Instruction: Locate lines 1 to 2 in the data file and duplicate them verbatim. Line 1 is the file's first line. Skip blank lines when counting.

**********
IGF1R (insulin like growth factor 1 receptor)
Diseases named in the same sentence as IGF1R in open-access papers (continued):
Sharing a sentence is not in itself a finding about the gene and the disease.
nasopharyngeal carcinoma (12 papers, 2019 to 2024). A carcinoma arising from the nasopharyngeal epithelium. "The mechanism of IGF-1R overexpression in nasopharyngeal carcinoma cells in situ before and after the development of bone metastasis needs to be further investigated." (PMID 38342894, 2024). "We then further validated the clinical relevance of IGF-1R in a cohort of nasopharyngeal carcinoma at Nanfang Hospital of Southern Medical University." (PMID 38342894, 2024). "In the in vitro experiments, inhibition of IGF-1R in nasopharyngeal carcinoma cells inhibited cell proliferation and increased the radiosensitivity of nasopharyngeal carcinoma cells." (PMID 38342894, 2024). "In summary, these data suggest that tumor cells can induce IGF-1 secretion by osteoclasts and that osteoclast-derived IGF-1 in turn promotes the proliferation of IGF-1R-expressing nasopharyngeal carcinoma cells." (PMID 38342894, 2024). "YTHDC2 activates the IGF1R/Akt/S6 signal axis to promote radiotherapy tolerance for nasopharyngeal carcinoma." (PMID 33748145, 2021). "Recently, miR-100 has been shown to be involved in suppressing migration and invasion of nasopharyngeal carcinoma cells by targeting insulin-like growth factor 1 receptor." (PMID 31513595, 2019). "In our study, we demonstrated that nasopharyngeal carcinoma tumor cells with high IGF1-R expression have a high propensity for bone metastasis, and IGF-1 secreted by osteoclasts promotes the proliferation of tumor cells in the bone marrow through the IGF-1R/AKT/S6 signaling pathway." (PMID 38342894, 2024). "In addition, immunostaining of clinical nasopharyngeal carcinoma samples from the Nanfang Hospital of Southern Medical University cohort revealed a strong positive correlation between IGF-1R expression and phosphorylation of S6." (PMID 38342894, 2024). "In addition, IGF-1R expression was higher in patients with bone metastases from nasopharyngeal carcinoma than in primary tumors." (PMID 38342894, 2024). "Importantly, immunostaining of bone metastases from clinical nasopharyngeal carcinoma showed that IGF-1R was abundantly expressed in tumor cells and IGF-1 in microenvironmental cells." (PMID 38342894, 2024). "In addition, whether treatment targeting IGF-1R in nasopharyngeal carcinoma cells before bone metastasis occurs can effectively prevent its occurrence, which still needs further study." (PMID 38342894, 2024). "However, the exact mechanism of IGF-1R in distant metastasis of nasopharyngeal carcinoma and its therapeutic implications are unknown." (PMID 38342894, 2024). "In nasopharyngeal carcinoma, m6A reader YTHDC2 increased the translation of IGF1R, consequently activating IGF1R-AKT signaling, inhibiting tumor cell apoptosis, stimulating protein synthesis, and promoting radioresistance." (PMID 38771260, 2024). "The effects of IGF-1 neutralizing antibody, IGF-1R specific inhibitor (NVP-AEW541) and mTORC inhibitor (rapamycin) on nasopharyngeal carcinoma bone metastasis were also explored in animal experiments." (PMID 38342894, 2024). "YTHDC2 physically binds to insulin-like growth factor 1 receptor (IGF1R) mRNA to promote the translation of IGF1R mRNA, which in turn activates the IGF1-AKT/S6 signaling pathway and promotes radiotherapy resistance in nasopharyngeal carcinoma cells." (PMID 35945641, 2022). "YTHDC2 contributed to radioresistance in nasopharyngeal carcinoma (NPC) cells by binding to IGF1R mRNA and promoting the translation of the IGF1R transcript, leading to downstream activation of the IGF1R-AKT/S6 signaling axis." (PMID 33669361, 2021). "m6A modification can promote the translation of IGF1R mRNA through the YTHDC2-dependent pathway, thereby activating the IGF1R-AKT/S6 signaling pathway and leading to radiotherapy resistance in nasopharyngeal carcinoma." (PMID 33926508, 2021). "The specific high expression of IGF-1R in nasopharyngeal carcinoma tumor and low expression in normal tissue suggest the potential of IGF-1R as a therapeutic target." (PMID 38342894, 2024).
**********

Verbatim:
IGF1R (insulin like growth factor 1 receptor)
Diseases named in the same sentence as IGF1R in open-access papers (continued):